Battling credit union over debt repayments
Q&A: I’m up to my neck in debt. I lost my job three years ago. My big question to you is do you know anything about people taken to court by their local credit union and how they got on? Or where could I get information on it? My credit union is not very helpful.
I am married with two kids on €372 a week on the dole and I owe €50,000 to the credit union in several loans, one of which I had to get in my mother-in-law’s name on the advice of the credit union. The thing is both loans are mine, which the credit union knows.
We are expected to pay €70 a week out of our dole which we can’t afford, especially with Christmas coming up. We have to go without a lot. We went to Mabs but they were no help as the woman was too friendly with the credit union. Would you have any advice? This is just one of my debts please help.
Ms JM, email
This is an awful mess but, unfortunately, far from unique. It is a situation that is increasingly a problem for credit union customers.
Many credit unions across the State are now in very serious financial difficulty as borrowers struggle to repay loans, many because, like you, they find themselves out of work.
They are under growing pressure from regulators to get their books in order. They are also distinctly nervous about the impact of the upcoming Personal Insolvency Bill, under which some debtors may be able to walk away from debts they cannot meet, putting further pressure on credit union resources.
In this environment, some are working constructively with customers to achieve this; others, it appears, are being distinctly unreasonable. I am not sure how a credit union was extending loans of €50,000 and I am distinctly uneasy at your comment that your credit union suggested you apply for one significant loan in a relative’s name because of your existing indebtedness to it.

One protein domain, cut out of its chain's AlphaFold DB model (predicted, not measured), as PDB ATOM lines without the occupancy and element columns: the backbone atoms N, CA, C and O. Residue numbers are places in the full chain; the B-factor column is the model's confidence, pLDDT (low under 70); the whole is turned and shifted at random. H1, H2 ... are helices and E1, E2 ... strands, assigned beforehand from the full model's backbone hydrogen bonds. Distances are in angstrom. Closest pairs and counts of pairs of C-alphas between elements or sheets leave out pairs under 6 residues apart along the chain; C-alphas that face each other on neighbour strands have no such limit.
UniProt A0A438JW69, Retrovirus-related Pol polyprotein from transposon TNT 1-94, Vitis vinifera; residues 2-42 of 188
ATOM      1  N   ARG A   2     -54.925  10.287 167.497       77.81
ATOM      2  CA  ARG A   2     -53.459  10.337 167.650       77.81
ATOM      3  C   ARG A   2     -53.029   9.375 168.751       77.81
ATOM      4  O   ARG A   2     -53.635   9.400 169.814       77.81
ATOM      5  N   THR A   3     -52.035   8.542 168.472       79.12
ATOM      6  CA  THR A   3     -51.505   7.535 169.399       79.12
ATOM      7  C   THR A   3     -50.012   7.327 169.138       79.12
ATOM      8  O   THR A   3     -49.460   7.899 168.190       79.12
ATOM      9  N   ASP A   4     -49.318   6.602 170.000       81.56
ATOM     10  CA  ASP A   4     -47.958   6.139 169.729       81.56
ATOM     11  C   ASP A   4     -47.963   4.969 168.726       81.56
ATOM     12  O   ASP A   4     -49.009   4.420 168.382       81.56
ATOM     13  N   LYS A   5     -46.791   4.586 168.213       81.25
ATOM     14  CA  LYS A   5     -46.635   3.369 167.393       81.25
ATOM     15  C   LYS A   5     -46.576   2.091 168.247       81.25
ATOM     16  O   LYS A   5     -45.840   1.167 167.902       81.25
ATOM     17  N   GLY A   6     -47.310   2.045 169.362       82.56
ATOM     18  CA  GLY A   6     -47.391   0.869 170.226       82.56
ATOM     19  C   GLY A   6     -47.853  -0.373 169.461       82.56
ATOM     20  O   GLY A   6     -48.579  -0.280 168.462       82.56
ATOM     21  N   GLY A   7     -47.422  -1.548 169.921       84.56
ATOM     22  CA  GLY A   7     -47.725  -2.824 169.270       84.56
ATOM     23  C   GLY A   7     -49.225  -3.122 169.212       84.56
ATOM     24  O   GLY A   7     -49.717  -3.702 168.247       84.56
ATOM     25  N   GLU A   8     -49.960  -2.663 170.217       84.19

More fundamentally, though I am not familiar with your other financial commitments, I struggle to see how you can reasonably be expected to find €70 a week from your limited resources to meet this debt.
First up, you should ensure any correspondence with your credit union is in writing. Keep a copy of any letters or emails you send them. Keep copies of all written communications to date, together with a note of your recollection of the passage of events, complete with dates, or approximate dates, where possible.
If you do find yourself dealing by phone or in person, follow up such conversations with written confirmation of what was discussed and/or agreed.
Second, set out a comprehensive statement of affairs – what money you have coming in on one side (welfare and child benefit) – and your outgoings on the other (heating, rent/mortgage, food, clothing, medical bills, transport, insurance, repayments on this and any other debt, and any other calls on your income).
If you have not already approached the credit union to restructure your loans, do so with the statement of affairs in hand. If you cannot reach agreement, it is very important that you continue to pay what you can afford.